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CHL education opponents way off base

Kids who play in the CHL have 18 months after they leave to decide whether to use the education package or not. (Photo by Terry Wilson / OHL Images)

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Kids who play in the CHL have 18 months after they leave to decide whether to use the education package or not. (Photo by Terry Wilson / OHL Images)

Though the story has already gone through so many permutations and baffling left turns, for the time being the fledgling CHLPA appears to be in ashes. The revelations about the names actually involved in the group apart from Georges Laraque have made the organization toxic to many. Both players and law firms are retreating from its side of the line in the sand.

One of the main policy thrusts behind the CHLPA’s car-wreck ascendancy revolved around the education packages offered to major junior players and what the group saw as an unfair set of rules. But I can’t abide by that.

In 2012, there is no reason why a player should not be aware of his rights when it comes to education. While you can debate the merits of teenagers having agents/family advisors, the fact of the matter is the good ones are great advocates for their clients and most importantly, are almost always lawyers. That means they know about fine print and footnotes.

Not only that, but for kids who are deciding between major junior and college, there is College Hockey Inc., a group dedicated to educating players on NCAA eligibility and the college hockey experience. One of my personal red flags when it came to the CHLPA was during a phone conversation I had with one of the Derek Clarkes: he had never heard of College Hockey Inc., but claimed extensive dealings with the NCAA regarding education. Not exactly due diligence in the research department, if you ask me.

Right now, CHL players have 18 months after their junior careers are finished to decide whether or not they are going to use their education packages. A typical prize is one year of paid schooling for every season played. Agents can also negotiate better deals, wherein a kid will get four years of school paid for simply stepping on the ice for his first game, for example. Other than letting the 18 months lapse, the only way to lose the education package after putting in your service (if a player is cut, the package ends – so if you end up playing a year and a half, you get a year and a half’s worth of education) is to sign a pro contract in either the American League or NHL. This is important, I believe, as I had mistakenly been under the impression that even an ECHL contract would quash the pact. According to Kyle Raftis, the Ontario League’s director of recruitment, education services and player development, it has to be at least a full-year AHL contract – even getting called up for some games won’t wreck it.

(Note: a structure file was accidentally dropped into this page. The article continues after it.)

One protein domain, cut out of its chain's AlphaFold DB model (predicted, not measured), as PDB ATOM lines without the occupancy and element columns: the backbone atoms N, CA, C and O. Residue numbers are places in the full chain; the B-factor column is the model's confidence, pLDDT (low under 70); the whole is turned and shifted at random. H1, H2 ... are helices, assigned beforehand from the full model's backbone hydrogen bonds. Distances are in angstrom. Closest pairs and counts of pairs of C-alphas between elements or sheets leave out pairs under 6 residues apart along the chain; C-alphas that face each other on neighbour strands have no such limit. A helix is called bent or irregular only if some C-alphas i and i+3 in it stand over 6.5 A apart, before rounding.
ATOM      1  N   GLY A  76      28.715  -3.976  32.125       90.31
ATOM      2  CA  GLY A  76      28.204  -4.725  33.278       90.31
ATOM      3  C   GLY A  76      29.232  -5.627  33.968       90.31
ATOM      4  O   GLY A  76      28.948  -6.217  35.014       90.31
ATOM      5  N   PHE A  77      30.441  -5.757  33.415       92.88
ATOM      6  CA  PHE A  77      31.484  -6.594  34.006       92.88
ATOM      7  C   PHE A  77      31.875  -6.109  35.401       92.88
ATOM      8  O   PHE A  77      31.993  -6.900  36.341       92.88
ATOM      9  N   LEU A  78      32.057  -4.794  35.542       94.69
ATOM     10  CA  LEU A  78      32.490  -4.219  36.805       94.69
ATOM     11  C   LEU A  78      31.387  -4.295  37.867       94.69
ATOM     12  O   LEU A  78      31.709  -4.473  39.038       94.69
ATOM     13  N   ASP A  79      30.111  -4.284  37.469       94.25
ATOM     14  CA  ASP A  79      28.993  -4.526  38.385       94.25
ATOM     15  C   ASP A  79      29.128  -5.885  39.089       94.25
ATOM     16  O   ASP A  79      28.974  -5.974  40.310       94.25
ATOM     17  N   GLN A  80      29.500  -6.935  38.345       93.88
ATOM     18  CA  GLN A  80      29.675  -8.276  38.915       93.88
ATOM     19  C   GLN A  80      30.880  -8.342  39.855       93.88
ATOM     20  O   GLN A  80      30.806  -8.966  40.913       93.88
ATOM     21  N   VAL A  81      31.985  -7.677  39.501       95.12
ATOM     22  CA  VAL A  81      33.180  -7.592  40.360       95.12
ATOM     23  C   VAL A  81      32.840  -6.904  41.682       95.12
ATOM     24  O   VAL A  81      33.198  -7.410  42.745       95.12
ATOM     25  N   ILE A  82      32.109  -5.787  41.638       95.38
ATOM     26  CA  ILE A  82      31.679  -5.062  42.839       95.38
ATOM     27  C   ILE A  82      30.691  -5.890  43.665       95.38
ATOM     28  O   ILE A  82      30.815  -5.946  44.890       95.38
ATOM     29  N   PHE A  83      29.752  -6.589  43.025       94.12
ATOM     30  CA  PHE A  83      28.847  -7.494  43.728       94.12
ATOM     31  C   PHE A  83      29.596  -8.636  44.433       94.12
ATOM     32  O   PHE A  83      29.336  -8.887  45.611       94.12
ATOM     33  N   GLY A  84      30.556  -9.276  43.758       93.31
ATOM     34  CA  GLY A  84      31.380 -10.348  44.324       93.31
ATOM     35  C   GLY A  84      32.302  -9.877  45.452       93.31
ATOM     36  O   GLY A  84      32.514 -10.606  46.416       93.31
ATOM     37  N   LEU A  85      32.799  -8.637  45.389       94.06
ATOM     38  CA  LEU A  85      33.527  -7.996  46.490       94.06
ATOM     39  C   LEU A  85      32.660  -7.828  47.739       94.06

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“Any minor pro league is fine,” he said.

So let’s walk this back a bit. Say you’re a decent major junior player, but no NHL teams come calling. You sign a contract in the ECHL or Central League or Southern Pro League and begin the next step in your life. You could play a full season and part of a second campaign in Bakersfield or Odessa or Louisiana and still have time to cash in the education package. Not that I ever had to make the decision, but that seems like enough time to figure out if that grind is going to be your life for the foreseeable future, is it not?

The CHL’s education packages are one of the reasons recruiting has become a bloodsport between major junior and the NCAA lately. Team education policies were standardized in 2008, so now players know what to expect regardless of the franchise they play for. Plymouth Whalers coach/GM Mike Vellucci told me recently that when he played for Belleville in the 1980s, he was tossed into Grade 13 Canadian History class – despite the fact he was an American from Michigan who had never taken the prerequisites.

I don’t want to sound like a shill here – I think the NCAA route is just as worthy for a prospect to take – but it’s hard to take arguments against the CHL’s commitment to education seriously now when the options are out in the open and have been vastly improved.

Ryan Kennedy, the co-author of Young Guns II, is THN's associate senior writer and a regular contributor to THN.com. His column appears Wednesdays and The Hot List appears Tuesdays. Follow him on Twitter at twitter.com/THNRyanKennedy.

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